SYRACUSE, N.Y. — The remarkable inaugural season of NYIT women's lacrosse ended in the opening round of the NCAA Tournament on Friday as the sixth-seeded Bears lost to third-seeded LIU Post, 12-5, at Le Moyne College.
NYIT finished with a 15-4 record.
Buoyed by 14 former members of the defunct Dowling College program, the Bears came within one goal of earning the East Coast Conference regular-season title, peaked at No. 11 in the national coaches poll, produced an 11-game winning streak and earned an NCAA Tournament invitation.
The student-athletes' story of transferring en masse to NYIT also generated significant positive media attention for the university, with profiles in The New York Times and Newsday as well as on WABC, WCBS and News 12 Long Island.
Other members of the team played women's soccer at NYIT and joined the lacrosse squad for the first time since high school to become two-sport athletes and ensure the Bears had enough players to compete during their inaugural season.
In the first game in program history, the Bears won at Georgian Court, 12-7, on Feb. 25.
Senior Erin Smith earned the ECC Defensive Player of the Year award, while eight of her teammates also received league honors. Joining Smith as first-team All-ECC were Katie Meinecke, Alyssa Milano, Karie Znaniecki and Taylor Davide. Brooke Basso, Trisha Serras, Kelly McQuail and Lauren Young earned second-team All-ECC honors.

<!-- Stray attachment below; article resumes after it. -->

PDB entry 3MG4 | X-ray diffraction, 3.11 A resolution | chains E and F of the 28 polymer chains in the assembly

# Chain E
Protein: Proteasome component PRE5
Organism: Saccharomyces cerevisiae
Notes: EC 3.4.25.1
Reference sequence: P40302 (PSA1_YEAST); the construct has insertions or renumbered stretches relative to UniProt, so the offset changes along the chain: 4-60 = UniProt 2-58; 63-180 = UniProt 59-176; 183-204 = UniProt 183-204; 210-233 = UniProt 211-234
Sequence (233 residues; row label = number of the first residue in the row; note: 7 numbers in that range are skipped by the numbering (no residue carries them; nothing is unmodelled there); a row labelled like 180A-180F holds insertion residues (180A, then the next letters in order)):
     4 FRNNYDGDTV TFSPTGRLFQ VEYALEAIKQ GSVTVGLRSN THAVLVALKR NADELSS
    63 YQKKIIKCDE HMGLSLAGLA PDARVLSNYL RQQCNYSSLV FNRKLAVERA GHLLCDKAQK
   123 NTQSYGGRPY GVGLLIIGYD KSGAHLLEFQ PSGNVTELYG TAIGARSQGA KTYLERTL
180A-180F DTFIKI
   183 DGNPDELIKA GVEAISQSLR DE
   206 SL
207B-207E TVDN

Then, late this week, Milano was named to the Academic All-District first team and Smith and Znaniecki were named first-team All-District.
Friday's loss marked the ends of the careers of nine seniors: Davide, Vincenza DeCrescenzo, Ashley Firestone, Meinecke, Kayla Reyes, Serras, Smith, Young and Znaniecki.
"They've done a great job for our team in this inaugural season," said coach Kerri Handras, who formerly coached at Dowling, about her seniors. "All nine of them are transfers from Dowling. So for them to come here and help start this program has been an integral part of our success. I'm very proud of them. A lot of them had to change their majors, so that has been extremely difficult. But they're used to doing well in the classroom and making it work on and off the field, which has not been easy."